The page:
I have always been amazed by the stories I continually hear about people becoming lost in the woods. When you are in an area of thick forest, it only takes a matter of minutes for you to become disoriented.
Sometimes there is no place to get a good vantage, which is why a compass is always a good item to have in your bag. But in the rare case you don’t have one, there are some tips to finding north without a compass. One method is called the shadow tip.
Recently, I read of an experienced guide becoming lost in the Boundary Waters Canoe Area Wilderness in Minnesota. The word “experienced” really falls out of play when you fail to adhere to a few simple survival codes, one being preparedness. Considering the enormous size of the Boundary Waters, and it’s maze of lakes and bogs, it is not difficult to imagine getting disoriented there.
But one mistake that seems to always pop up is assumption. Many people, including myself, assume that they know the area “like the back of their hand” and traipse off without bringing essential gear.
In Lake Tahoe, where I grew up, I knew the area so well that I often joked about being able to find my way home with my eyes closed. I got seriously lost a couple of times in my own back yard. I didn’t seem to learn after the first time.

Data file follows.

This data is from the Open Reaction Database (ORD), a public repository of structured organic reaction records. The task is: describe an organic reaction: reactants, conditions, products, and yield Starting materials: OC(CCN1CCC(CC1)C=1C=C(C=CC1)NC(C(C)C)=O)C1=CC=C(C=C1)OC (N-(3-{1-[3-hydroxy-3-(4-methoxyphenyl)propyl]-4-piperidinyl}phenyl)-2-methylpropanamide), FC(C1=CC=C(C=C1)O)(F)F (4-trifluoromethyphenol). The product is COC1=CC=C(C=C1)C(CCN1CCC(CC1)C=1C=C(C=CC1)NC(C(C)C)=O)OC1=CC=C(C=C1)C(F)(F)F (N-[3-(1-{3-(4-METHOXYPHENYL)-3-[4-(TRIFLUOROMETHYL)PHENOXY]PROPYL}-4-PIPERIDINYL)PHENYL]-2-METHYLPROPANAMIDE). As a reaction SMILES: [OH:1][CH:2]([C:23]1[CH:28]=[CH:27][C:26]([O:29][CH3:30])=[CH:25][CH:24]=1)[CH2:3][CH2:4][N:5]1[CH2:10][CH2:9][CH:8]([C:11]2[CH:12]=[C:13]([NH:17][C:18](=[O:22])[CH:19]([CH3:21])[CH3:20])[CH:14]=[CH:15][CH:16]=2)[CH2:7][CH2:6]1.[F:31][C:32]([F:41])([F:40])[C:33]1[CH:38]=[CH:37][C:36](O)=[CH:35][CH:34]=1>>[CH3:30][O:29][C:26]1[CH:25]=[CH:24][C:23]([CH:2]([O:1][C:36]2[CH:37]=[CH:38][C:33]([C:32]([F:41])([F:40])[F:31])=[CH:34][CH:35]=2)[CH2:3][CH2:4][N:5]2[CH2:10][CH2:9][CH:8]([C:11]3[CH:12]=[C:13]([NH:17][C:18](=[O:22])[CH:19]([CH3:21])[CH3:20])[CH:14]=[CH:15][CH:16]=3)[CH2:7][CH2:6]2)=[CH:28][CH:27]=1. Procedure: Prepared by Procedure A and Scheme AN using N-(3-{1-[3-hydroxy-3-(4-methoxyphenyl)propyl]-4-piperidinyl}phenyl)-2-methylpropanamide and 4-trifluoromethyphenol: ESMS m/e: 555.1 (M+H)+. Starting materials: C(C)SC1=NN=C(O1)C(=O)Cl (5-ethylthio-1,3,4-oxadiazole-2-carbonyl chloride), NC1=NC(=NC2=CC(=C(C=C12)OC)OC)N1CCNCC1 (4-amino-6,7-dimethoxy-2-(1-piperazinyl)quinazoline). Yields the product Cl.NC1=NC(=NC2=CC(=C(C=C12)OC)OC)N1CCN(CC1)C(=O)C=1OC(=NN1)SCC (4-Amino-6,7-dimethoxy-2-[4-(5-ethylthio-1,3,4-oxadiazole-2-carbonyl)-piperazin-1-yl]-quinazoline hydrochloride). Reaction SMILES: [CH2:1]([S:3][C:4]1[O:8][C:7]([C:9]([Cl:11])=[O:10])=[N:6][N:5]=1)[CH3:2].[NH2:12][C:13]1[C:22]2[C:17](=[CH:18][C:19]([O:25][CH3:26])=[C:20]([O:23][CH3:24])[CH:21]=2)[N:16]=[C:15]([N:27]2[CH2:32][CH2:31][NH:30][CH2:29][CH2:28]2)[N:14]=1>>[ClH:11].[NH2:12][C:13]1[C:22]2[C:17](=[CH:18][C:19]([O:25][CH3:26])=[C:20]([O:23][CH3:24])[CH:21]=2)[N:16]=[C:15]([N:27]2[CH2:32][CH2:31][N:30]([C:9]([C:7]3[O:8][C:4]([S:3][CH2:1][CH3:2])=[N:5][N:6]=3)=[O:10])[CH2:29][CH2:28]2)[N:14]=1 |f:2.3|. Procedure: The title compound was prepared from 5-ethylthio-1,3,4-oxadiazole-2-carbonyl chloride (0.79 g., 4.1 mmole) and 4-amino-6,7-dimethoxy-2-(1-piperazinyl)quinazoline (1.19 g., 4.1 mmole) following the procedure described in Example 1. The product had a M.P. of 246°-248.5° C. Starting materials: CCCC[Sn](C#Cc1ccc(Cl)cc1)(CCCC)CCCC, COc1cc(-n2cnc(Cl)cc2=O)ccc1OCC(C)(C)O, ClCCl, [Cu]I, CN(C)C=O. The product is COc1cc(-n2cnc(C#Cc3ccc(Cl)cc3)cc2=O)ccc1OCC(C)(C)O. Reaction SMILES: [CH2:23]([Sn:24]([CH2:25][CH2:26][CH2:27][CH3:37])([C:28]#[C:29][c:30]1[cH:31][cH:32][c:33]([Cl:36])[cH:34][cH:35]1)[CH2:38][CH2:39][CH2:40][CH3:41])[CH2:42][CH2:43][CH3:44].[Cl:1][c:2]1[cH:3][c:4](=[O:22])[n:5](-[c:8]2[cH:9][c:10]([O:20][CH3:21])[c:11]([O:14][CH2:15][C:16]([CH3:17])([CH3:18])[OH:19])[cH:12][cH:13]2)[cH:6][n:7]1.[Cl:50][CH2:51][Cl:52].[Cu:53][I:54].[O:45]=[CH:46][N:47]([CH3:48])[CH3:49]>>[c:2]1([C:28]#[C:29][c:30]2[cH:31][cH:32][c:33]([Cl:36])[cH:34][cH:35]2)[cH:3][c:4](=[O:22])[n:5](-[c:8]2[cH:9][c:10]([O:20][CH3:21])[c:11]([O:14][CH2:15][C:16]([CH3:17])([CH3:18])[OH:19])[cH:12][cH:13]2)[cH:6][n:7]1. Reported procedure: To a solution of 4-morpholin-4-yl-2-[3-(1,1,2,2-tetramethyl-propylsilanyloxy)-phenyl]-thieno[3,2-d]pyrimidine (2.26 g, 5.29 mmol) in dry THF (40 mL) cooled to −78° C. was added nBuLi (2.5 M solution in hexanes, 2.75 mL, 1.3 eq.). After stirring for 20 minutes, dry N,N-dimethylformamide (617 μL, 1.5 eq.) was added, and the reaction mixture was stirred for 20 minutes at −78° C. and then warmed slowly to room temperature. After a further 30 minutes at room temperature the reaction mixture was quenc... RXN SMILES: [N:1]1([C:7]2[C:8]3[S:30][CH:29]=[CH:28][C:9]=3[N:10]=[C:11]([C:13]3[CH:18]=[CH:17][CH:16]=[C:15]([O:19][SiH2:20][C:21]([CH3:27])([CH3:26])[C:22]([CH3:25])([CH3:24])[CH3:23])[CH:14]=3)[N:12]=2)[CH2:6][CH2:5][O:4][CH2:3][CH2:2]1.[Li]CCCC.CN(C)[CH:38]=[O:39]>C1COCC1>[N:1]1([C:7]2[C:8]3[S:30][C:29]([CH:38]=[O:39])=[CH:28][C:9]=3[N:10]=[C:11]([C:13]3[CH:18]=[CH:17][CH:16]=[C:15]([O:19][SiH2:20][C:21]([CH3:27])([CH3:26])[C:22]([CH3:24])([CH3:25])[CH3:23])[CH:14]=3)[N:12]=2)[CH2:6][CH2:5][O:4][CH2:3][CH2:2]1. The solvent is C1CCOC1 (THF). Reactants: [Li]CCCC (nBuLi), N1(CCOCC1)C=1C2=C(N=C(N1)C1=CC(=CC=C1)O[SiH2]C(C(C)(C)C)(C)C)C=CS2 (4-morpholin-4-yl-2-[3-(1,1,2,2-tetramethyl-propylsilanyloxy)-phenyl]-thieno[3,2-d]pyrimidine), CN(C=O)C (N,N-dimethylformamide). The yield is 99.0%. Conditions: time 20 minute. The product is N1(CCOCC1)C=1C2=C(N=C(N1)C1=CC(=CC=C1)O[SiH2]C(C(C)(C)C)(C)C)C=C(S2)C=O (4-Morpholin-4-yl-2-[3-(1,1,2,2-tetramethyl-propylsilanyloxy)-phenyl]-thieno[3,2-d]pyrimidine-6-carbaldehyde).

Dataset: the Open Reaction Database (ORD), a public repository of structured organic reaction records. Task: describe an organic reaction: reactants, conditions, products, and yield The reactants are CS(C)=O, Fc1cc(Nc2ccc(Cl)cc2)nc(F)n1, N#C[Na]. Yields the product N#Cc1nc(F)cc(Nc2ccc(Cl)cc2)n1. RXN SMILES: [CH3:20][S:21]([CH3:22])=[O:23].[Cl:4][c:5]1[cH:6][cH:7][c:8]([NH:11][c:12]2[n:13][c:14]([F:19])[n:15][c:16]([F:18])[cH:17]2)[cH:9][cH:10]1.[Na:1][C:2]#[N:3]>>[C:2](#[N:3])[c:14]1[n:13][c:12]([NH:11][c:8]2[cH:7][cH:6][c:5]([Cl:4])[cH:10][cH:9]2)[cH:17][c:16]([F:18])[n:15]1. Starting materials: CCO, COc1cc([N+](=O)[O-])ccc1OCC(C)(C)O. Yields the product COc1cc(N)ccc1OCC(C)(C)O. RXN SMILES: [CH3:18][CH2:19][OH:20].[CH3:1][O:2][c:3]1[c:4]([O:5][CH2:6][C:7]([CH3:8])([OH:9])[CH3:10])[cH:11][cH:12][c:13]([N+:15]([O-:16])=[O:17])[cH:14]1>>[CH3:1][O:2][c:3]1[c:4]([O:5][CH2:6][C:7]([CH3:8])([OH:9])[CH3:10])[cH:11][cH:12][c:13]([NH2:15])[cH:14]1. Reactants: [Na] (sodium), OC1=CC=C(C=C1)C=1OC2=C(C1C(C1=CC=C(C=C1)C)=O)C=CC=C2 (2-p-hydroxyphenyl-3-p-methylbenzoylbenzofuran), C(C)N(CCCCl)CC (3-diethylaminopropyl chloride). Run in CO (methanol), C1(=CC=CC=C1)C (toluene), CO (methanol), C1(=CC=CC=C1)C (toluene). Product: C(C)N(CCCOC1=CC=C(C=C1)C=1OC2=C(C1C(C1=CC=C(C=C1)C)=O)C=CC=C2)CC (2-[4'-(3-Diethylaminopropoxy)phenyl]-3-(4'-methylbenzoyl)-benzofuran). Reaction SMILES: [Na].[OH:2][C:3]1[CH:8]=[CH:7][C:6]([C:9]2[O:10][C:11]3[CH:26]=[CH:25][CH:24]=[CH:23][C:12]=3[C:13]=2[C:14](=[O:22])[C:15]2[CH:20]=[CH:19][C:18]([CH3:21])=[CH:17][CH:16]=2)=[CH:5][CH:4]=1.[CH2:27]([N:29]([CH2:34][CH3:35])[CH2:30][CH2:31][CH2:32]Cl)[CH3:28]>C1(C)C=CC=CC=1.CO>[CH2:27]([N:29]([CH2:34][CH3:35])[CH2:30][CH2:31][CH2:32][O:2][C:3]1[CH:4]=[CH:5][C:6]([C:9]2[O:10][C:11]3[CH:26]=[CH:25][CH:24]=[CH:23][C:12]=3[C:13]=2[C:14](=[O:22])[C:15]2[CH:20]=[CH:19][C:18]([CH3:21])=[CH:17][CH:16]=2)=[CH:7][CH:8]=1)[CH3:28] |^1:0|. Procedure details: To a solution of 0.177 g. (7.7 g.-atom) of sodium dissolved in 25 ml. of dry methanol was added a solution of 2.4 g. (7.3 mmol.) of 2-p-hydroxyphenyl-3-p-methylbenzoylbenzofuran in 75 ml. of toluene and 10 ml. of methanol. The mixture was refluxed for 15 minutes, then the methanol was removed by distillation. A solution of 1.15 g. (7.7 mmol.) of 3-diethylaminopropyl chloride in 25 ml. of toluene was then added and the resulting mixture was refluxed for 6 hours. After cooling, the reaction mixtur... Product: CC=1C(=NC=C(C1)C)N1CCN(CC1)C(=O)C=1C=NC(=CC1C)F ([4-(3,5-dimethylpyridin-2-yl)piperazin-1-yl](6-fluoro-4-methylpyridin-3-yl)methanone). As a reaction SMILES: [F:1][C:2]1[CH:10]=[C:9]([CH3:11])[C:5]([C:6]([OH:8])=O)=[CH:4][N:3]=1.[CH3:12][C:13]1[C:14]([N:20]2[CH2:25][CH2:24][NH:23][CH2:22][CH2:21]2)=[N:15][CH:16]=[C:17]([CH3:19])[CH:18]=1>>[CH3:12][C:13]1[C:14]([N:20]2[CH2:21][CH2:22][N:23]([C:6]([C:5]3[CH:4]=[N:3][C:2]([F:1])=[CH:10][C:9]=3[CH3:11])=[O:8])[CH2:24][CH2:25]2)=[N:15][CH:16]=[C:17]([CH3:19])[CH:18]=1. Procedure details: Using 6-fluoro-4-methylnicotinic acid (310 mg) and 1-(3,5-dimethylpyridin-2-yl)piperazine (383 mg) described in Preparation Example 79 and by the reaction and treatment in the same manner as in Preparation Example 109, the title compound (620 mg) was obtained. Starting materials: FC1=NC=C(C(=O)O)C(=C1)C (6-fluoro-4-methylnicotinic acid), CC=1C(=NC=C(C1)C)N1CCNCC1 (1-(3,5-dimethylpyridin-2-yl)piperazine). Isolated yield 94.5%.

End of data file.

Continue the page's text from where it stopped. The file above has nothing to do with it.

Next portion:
The other thing that baffles me is how many stories I hear of people, who become lost, wandering around for hours and finding themselves back where they started. This has happened to me as well and it still perplexes me. Researchers in Germany recently studied the phenomenon, reports Discovery News.
The guide in Minnesota truly believed that he needed to travel south to find the trail he had lost, and he was correct. He had no compass and he made a general assumption that he was traveling south. He did one thing right to ensure he was going in a straight line. He repeatedly took bearings and followed his course.
In other words, he picked a spot in the distance and kept it in sight until he reached it and then did it over and over. This enabled him to go in a somewhat straight line. Unfortunately, he would have come out alright if he was indeed traveling in the right direction. His assumption, which was only slightly off, added up after hours of travel.
Once again, the first mistake was to forget his compass and the second was to assume he knew where south was. Had he been traveling true south, he would have been rescued himself. Instead, he spent a week, cold, scared and lost with no overnight gear.
How to do it:
There’s an easy way to determine your direction if you forgot your compass. This method can even be used in the moonlight. It’s called the Shadow-Tip Method and it’s one of the easiest I have found.
- Find a stick about three feet long, a sunny area (it works in overcast too, as long as a shadow is cast) and plant it in the ground.
- Place a marker (a stone or a twig) at the end of the shadow.
- Now wait 15 or 20 minutes (longer for more accuracy). The shadow has now moved. Mark the new location.
- Draw a line between the two points and presto! You have located east and west.
- North and south are easily located by placing a stick perpendicular to the one you’ve laid down.
Amazingly, it was darn accurate when I checked it with my compass. The bottom line is to always have a compass but if you don’t, this method can set you on the right course and maybe even save your life.
Photo credit: Flickr Creative Commons